Bolton v. Stone  is a leading House of Lords case in the tort of negligence, establishing that a defendant is not negligent if the damage was not a reasonably foreseeable consequence of their conduct. Mrs Stone was hit by a cricket ball which had been hit out of the ground; Mr Bolton was a member of the club committee.
This case featured in The Guardian today – see http://bit.ly/2MLM8HV – SHOULD be familiar to everyone who runs a club. It offers some comfort if you have ever worried about balls being hit out of your ground.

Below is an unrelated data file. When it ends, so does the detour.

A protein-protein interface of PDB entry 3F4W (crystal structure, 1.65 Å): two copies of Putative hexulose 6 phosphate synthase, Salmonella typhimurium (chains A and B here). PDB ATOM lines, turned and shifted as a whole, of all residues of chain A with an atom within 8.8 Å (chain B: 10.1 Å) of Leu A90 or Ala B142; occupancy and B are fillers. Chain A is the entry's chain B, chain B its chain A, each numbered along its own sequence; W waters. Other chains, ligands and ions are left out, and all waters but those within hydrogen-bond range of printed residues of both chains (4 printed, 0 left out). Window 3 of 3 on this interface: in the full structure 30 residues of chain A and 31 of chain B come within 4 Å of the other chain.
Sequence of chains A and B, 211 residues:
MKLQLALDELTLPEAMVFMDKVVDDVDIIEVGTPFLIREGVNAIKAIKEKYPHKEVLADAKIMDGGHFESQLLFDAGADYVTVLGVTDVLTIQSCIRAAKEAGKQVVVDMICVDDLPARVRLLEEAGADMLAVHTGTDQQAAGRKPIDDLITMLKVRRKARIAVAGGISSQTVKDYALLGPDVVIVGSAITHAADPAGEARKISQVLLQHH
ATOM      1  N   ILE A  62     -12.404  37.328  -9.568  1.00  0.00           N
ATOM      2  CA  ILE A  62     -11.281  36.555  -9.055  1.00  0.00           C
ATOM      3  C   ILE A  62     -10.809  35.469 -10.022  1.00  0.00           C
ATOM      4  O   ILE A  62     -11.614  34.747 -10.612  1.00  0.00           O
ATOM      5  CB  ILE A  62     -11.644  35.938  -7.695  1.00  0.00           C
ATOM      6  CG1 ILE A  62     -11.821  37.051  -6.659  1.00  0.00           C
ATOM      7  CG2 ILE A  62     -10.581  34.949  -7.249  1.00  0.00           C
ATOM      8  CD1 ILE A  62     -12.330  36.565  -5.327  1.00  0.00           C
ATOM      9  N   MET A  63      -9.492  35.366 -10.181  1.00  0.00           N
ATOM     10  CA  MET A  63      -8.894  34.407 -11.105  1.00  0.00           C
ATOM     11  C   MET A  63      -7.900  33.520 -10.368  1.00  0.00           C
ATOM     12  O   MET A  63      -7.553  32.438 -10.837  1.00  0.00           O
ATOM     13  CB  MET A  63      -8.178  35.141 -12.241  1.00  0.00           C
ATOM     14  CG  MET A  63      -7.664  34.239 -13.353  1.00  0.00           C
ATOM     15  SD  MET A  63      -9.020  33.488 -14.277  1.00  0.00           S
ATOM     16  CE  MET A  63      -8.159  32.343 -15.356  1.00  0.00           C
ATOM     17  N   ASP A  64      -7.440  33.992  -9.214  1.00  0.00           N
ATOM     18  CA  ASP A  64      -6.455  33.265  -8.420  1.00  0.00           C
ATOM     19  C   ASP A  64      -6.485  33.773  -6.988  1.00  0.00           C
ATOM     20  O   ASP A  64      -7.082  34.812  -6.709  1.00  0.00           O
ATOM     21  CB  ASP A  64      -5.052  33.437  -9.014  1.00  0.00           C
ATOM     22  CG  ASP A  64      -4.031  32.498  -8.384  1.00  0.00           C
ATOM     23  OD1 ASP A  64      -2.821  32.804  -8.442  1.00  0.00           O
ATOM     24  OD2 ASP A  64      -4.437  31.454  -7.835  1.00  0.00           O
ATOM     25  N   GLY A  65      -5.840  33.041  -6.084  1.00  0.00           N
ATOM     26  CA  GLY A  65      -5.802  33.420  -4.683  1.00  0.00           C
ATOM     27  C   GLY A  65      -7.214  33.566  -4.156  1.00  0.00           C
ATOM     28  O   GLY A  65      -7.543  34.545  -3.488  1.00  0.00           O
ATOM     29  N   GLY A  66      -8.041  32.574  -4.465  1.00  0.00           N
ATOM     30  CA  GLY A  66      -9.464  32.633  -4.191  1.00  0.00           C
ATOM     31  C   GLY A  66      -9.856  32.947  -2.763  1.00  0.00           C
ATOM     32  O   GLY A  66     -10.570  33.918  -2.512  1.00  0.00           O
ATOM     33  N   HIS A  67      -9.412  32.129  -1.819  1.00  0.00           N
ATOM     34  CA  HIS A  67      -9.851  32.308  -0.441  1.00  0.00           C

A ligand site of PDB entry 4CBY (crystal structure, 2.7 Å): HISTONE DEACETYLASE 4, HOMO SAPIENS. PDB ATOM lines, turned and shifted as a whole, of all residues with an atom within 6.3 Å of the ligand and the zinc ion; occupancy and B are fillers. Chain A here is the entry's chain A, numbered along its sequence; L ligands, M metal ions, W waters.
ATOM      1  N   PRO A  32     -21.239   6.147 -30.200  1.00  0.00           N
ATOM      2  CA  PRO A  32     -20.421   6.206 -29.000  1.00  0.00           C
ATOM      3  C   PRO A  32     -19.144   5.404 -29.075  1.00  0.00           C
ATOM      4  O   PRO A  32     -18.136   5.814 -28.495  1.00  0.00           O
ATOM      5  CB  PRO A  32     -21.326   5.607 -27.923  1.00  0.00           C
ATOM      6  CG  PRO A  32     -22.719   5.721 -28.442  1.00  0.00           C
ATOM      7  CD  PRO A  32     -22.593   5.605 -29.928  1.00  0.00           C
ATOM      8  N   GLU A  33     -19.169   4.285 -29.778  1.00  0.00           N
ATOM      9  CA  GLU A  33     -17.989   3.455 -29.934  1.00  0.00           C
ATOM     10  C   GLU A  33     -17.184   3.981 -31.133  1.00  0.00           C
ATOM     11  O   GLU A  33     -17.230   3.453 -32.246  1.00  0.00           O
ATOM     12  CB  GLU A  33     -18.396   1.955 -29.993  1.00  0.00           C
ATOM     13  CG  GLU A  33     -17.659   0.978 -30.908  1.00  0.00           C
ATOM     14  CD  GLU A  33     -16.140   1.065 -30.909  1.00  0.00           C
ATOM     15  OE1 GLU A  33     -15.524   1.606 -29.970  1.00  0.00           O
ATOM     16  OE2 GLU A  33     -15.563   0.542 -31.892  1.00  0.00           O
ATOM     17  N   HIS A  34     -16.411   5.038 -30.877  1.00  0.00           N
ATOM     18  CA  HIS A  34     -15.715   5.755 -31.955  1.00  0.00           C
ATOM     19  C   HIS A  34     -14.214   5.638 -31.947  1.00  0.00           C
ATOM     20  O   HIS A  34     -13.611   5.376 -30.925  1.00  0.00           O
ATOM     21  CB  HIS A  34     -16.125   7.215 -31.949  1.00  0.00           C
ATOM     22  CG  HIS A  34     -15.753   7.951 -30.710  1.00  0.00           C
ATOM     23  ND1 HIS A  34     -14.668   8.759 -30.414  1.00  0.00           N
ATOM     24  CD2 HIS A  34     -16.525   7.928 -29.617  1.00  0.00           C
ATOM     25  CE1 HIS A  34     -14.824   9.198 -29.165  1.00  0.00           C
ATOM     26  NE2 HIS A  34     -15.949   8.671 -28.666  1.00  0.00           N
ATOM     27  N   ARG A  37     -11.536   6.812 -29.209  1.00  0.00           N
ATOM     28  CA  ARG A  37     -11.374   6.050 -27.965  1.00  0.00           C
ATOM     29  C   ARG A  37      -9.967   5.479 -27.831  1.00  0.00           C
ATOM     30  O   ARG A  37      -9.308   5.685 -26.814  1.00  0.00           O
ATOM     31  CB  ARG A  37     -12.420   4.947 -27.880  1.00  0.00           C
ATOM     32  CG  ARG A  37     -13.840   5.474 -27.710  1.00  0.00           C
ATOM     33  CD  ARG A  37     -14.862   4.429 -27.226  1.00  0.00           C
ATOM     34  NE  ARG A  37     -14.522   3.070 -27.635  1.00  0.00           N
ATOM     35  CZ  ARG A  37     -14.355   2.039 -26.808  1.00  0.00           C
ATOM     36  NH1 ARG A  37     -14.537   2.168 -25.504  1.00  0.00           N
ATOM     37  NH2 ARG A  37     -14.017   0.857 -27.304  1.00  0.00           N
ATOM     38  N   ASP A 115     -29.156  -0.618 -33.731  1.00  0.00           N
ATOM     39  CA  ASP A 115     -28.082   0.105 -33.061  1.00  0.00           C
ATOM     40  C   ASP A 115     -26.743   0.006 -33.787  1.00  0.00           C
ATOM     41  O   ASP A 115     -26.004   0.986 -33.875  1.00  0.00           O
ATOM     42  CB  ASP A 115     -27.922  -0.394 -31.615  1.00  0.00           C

But what is foreseeable? And has it changed since 1951 with bigger bats and more building around clubs?
If not negligence, what about nuisance? Another famous piece of case law with a flying cricket balls context is Miller v Jackson  where Mr Jackson was chairman of Lintz CC. Fortunately the lead judge in Court of Appeal was MCC member Lord Denning!
But risks are getting closer to home. It’s one of the reasons we incorporated; to provide the comfort of limited liability for club officers. But that doesn’t remove the increasing risk of dealing with these issues and local authorities’ insistence on expensive netting, covered in a previous discussion here http://bit.ly/31fZem4